Magnatune is an independent record label and online music distribution channel. Why am I writing about it here? Because as the title suggests, it's frickin' awesome.
I've been listening to my music collection in digital form for many years now. I first ripped my entire CD collection in 2000, and have since ripped it twice more in progressively better quality. My final rip two years ago was done as lossless FLACs (see my AutoFLAC utility for more information), so I'll never have to rip them again. I've also long had a computer connected to my home theater system, primarily so I could listen to my music collection through may main stereo system. A completely digital music collection, combined with an intelligent media player like Amarok, offers countless advantages and flexibility over manually playing individual CDs.
Despite my love of digital music, until recently I've never purchased a single song or album digitally. Instead, I've continued to purchase, and subsequently rip, compact discs. Why? Because most online music services suck balls. Why?
I could go on, but that purpose of this post is not to rant about online other music services. The reason I'm posting this is because I want to call attention to a really great online music service: Magnatune. Their motto is "We are not evil," and unlike Google, which shares a similar motto but is so busy compiling every last detail of your life into one massive database to remember that, Magnatune actually means it. From there front page:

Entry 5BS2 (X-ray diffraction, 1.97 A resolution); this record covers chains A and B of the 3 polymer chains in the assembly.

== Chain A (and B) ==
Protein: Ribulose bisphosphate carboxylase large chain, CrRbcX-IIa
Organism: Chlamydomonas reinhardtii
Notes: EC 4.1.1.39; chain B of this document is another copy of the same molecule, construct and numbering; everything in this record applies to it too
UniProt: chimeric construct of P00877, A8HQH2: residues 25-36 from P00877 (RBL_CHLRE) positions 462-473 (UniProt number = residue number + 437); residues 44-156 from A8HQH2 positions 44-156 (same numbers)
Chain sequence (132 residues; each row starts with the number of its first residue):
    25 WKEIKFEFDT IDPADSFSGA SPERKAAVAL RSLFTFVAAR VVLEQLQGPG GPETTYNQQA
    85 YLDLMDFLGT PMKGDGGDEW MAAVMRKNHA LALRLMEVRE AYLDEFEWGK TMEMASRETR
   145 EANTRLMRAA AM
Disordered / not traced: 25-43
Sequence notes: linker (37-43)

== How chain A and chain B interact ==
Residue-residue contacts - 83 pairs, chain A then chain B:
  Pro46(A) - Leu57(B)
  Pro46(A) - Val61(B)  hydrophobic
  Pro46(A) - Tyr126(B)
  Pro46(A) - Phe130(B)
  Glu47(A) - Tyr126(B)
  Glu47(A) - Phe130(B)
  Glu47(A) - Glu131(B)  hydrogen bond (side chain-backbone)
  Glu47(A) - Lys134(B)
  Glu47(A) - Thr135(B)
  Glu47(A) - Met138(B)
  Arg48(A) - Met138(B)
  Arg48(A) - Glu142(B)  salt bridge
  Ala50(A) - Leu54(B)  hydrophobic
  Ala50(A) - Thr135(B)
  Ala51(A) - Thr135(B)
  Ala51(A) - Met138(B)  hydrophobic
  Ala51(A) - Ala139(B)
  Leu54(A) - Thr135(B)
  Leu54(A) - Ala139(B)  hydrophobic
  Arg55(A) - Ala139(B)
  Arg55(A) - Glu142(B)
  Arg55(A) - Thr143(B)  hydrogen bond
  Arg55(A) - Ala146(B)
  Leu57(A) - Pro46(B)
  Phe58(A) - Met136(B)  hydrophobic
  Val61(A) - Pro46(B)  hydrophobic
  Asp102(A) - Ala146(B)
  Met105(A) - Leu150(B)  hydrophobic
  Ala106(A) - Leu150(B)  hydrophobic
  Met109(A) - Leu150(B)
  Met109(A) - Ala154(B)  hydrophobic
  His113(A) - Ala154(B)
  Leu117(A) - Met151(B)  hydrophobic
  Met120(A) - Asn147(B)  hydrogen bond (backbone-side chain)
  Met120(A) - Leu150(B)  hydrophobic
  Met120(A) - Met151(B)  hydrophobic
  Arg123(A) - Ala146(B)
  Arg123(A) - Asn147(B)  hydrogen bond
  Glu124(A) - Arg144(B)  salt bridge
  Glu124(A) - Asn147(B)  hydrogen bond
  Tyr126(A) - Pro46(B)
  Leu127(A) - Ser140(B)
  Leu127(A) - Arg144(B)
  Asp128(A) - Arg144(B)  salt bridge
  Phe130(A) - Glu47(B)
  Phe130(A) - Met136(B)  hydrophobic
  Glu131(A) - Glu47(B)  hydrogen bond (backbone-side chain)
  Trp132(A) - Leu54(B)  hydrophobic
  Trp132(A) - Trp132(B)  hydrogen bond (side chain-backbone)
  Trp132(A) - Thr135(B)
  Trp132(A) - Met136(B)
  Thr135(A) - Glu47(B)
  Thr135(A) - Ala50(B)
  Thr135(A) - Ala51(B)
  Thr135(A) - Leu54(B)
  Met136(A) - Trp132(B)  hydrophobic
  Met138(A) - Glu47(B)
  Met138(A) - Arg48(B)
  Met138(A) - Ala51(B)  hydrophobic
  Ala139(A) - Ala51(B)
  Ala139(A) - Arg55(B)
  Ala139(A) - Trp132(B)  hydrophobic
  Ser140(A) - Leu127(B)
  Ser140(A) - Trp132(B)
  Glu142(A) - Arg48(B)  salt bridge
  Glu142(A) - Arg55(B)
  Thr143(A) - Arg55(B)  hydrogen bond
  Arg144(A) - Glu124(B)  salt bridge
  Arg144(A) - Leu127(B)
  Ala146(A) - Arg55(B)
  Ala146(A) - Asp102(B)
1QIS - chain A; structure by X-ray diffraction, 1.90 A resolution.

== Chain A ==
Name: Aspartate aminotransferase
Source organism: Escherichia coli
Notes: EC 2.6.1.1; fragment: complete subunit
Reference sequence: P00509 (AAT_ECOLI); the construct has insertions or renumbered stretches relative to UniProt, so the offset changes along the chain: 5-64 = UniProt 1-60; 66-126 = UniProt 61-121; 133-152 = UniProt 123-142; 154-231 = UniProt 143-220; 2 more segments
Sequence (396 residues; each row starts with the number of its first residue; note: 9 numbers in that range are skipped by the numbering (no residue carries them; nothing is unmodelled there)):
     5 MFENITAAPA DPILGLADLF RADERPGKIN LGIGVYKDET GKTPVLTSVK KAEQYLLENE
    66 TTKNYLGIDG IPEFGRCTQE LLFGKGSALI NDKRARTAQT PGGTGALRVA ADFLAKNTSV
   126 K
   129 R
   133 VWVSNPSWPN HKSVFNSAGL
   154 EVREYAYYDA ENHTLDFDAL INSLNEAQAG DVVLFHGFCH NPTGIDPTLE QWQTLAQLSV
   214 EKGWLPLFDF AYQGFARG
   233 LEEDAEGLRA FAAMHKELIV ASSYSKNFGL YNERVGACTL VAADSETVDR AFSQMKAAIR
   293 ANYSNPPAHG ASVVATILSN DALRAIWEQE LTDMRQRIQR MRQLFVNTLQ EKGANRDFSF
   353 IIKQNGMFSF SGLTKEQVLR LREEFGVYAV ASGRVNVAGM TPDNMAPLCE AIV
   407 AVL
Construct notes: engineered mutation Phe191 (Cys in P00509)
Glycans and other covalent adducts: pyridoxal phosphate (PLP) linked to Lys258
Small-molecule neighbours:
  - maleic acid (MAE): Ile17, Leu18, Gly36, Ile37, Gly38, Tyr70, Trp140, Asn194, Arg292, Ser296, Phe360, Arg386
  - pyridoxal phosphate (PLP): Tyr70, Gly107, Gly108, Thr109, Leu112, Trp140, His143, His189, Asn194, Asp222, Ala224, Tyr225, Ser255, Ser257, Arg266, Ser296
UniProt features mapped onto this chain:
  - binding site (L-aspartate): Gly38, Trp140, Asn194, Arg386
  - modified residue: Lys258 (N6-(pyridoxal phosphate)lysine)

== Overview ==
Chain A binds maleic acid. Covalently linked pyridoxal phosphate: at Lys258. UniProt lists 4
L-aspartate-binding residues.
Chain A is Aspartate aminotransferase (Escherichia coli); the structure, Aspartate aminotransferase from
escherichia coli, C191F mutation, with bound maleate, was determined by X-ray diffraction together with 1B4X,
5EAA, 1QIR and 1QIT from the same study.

We work directly with independent musicians world-wide to give you downloads of MP3s and perfect-quality WAV files. We never work with major labels, and our musicians always get 50%. You can listen to every album in its entirety before buying or becoming a member.
They expand much more on this. The reasons behind Magnatune's creation are also quite interesting, and that 50/50 split directly with artists is a big deal. Be sure to check out their full info page for all the details.
Ok, so Magnatune says they're not evil, has a lot of propaganda on their site discussing that fact, and seems to be quite fair to the artists involved, but how does that affect me as a customer? Well, it basically translates into a wonderful customers-first policy that is extremely rare today. To be completely honest, and this is something you'll very, very rarely hear me say, I was 100% satisfied by the entire browsing and ordering process. Let me walk you through it:
Now, with all that said, I'd be remiss if I didn't also mention the one negative aspect of the site. I mentioned at the very beginning that Magnatune is an independent record label. While this is a good thing, it does have one significant drawback: Magnatune as a much more limited selection than any of the major record labels. Basically, if you're used to buying music from a particular artist at Target or Best Buy, you will not find that artist's music on Magnatune. If you're only looking for big-name bands, you probably won't find much here. That's an unfortunate reality of the current industry environment. If, however, you're looking for some good music from lesser-known artists (I strongly recommend Rob Costlow if you like solo piano, and the rock group Atomic Opera is also worth checking out), you're not likely to find a better experience anywhere else.